- require people to provide access to any documents they have and to otherwise provide reasonable assistance
If you do not comply with an investigator’s lawful requests, you may face increased penalties and prosecution.
During an investigation, you need to:
- give the investigator reasonable assistance and facilities in which to work
- provide complete and honest answers and explanations to questions
- provide prompt, full and free access to all relevant information, records, documents, data and systems as necessary.
If you unduly delay the provision of information, or impede an investigator from exercising their duties, you may face greater penalties and potentially prosecution.
If we’re investigating your case, you have certain rights before, during and after the investigation.
Before the investigation commences, you have the right to:
- ask for reasonable time to produce your records
- if it is a field audit, negotiate the time and place for the audit/inspection of records with the investigator
- receive written confirmation of those arrangements.
During the investigation, you have the right to:
- expect the investigator to be professional and courteous
- see the investigator’s identification authority card
- involve your accountant, legal representative or other representative
- ask how long the investigation will take
- expect the investigator and the ACTRO to treat your affairs with strict confidentiality
- obtain a receipt for records or other material the investigator removes from your office or possession
- have the opportunity to explain the reasons for any irregularities or discrepancies.
At the end of an investigation, you have the right to:
- receive an explanation of the results or findings
- ask the investigator how the ACTRO applies penalties
- ask for information regarding your rights to an internal review or appeal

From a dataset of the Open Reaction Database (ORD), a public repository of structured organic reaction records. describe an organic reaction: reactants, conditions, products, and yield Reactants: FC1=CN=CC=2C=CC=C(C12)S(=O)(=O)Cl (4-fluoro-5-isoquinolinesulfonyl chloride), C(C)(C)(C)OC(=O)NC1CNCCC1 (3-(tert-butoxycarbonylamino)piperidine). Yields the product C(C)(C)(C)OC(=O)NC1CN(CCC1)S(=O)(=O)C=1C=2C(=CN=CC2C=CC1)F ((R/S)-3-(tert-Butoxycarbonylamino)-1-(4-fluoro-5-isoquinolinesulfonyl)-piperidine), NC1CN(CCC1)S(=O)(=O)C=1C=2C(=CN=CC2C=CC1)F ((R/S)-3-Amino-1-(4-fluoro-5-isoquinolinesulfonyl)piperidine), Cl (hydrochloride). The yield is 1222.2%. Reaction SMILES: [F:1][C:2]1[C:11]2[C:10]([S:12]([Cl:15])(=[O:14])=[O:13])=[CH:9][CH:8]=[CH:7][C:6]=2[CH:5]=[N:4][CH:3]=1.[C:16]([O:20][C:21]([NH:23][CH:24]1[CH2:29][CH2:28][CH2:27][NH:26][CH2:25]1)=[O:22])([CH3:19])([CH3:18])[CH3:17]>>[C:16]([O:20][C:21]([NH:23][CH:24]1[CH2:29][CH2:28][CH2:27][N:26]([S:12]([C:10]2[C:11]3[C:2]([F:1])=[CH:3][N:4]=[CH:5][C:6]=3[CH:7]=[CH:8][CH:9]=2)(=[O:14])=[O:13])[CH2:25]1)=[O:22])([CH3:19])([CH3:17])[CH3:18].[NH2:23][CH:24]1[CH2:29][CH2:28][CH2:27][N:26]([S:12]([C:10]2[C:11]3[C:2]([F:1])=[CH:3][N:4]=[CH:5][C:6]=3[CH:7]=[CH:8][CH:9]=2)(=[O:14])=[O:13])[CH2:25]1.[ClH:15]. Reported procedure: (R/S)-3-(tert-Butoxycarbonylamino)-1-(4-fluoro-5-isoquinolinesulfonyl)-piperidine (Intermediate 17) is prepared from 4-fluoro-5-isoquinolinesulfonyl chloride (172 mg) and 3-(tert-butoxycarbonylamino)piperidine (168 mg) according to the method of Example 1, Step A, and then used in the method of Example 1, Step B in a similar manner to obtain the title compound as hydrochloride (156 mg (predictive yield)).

- discuss any aspect of your case with the investigator or their supervisor.
In order to correctly determine and assess your liability you need to keep appropriate records. For example, if you are applying for the First Home Owner Grant (FHOG), you need to demonstrate that you’ve met the residency requirements. You may have to prove residency by providing evidence that confirms your occupancy period.
All of your records should correctly document and explain the items to which they relate. They need to be in English, and you should be ready to produce if we require them.
You are required to keep your tax records for at least five years after you made or obtained them, or for at least five years from the completion of the relevant transaction.
The documents you need to keep include, but are not limited to:
- copies of contracts, transfers, settlement statements and related documents
- completed revenue office forms for each relevant transaction, including supporting evidence, such as:
- income evidence for the Home Buyer Concession Scheme (HBCS)
- court orders or agreements
- wage records for payroll tax
- relationship evidence for FHOG and HBCS
- certificate of occupancy
- proof of residency
- rental agreements
- documents that support exemption claims
- evidence supporting a purchase price adjustment
- third-party evidence for meeting certain conditions, such as financing approval, building inspection or pest inspection
- valuer's reports or valuation notices
- any other relevant supporting documents.
Failing to keep the proper records is an offence.
Other record-keeping offences include:
- making a record or providing information that’s false or misleading
- destroying records
- omitting information
- failing to lodge documents or returns
- falsifying or concealing a taxpayer’s or other person’s identity
- failing to provide documentation or information to the Commissioner for ACT Revenue
- hindering, obstructing or failing to answer questions of the Commissioner or of an authorised tax officer.
These offences may result in higher penalties and/or prosecution.
ACTRO investigates anonymous disclosures and tip-offs from members of the general public.
We assure confidentiality, and we welcome any information you have about any instances of non-compliance with the taxes, duties and grants we oversee.
You can report a disclosure – either anonymously or otherwise – to the ACT Revenue Office by phone at (02) 6207 0004 or online using contact us form.